Vote NO on Proposition 27 to prevent the legalization of online sports betting through large online betting platforms and certified tribes.


    California state law currently limits some types of gambling. Proposition 27 would allow Californians to engage in online sports betting through large online betting companies and certified tribes.

    Prop. 27 would require those offering online sports betting to pay 10 percent of the bets into a new fund that will go first toward paying for regulatory costs, then toward homelessness and gambling addiction programs, then towards tribes. Analysis from the Legislative Analyst's Office estimates that potential revenues for the state from Prop. 27 will likely not exceed $500 million and some will go towards regulatory costs. Those offering online betting would retain 90 percent of the profits, which are estimated to be in the billions.
     

    Why voting NO on Proposition 27 matters:

    A vast majority of the profits generated through Prop. 27 would leave the state of California and benefit large, wealthy corporations. Only a fraction of the bets would be paid to the state. Online gambling remains difficult to regulate, and Prop. 27 is not likely to mitigate the issue of unregulated online sports betting. The measure would make gambling accessible to anyone with a device that connects to the internet, including those who may be more susceptible to developing gambling addictions such as young people.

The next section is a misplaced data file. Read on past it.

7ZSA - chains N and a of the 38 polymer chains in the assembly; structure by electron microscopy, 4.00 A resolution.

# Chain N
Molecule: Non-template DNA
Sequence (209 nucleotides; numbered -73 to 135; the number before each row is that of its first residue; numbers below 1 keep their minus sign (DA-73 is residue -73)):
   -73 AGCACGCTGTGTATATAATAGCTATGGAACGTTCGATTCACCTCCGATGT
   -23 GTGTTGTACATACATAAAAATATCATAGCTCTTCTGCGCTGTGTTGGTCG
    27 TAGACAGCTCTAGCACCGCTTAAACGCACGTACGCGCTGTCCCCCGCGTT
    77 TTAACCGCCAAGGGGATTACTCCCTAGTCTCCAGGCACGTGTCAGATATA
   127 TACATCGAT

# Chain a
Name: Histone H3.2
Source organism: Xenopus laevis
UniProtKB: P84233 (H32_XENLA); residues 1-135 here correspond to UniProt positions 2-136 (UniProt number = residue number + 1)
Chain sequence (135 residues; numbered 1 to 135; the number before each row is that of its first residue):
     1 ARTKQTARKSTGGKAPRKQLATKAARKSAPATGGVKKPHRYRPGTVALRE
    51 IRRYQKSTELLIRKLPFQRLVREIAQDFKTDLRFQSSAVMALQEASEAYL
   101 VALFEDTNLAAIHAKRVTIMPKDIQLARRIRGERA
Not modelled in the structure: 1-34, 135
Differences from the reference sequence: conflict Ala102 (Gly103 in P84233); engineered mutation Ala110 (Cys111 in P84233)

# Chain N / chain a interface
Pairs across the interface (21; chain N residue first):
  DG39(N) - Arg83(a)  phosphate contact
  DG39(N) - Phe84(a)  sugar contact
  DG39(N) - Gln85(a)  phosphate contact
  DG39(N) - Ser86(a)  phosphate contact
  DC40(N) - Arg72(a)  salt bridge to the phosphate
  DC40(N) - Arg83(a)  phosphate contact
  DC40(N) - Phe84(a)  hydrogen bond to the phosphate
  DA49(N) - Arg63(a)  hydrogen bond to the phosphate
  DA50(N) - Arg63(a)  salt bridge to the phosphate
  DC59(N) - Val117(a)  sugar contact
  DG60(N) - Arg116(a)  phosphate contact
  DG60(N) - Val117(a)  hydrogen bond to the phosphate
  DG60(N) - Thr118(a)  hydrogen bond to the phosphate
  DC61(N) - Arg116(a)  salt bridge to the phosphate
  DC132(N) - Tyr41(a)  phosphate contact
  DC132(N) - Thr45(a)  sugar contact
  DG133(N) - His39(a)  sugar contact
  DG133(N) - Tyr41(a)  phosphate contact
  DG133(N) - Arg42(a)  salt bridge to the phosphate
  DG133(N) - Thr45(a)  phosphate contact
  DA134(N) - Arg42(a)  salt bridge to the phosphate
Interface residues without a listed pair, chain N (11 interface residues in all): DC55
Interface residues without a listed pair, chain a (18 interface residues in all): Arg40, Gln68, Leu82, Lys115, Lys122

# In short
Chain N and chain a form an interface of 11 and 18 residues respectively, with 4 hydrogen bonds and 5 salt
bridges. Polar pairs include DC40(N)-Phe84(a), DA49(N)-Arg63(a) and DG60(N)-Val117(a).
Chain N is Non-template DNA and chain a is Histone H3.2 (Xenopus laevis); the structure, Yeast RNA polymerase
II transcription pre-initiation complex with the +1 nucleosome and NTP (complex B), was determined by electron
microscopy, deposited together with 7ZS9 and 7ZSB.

Top funders of Proposition 27:

    Yes on Prop 27: The top funders of the ballot measure committee supporting Proposition 27 are online betting companies FanDuel, DraftKings, and Penn Interactive Ventures, all three of which are based on the east coast of the U.S. Although the Yes on 27 committee has not reported raising funds this year so far, the committee received $100 million in 2021. As of August 1, the Yes on 27 committee has spent $23 million.

    No on Prop 27: The top funders of the main ballot measure committee opposing Proposition 27 are the San Manuel Band of Mission Indians, Rincon Band of Luiseño Indians, and Pala Casino Spa Resort. On August 1, the committee reported having raised $41 million and spent $32 million since Jan. 1, 2022. There is also a ballot measure committee that is simultaneously supporting Prop. 26 and opposing Prop. 27, which is funded primarily by the Federated Indians of Graton Rancheria, the Pechanga Band of Indians, and the Yocha Dehe Wintun Nation. As of August 1, the Yes on 26, No on 27 ballot measure committee has raised $60 million and spent $31 million since Jan. 1, 2022.

    Both the California Democratic Party and the California Republican Party oppose Prop. 27.

    So far, the ballot measure committees involved in the Props. 26 and 27 contests have in total raised $218 million and spent $65 million, making the two measures among the most expensive ballot measure contests on record.
     

    Misinformation about Proposition 27 includes:


    The proponents of Prop. 27 claim it will provide “hundreds of millions of dollars every year to fund mental health treatment and solutions to homelessness and addiction.” However, while state analysis of the measure’s potential effects estimates that it may produce up to $500 million in revenue, that revenue is first dedicated to covering regulatory and enforcement costs.

    The proponents of Prop. 27 describe their coalition of supporters as primarily including “housing and mental health experts, tribes, and citizens.” Two tribes are currently listed as supporters of Prop. 27: Big Valley Rancheria Band of Pomo Indians and the Middletown Rancheria of Pomo Indians. For comparison purposes, the list of Prop. 26 supporters includes thirty-one tribes and tribal organizations.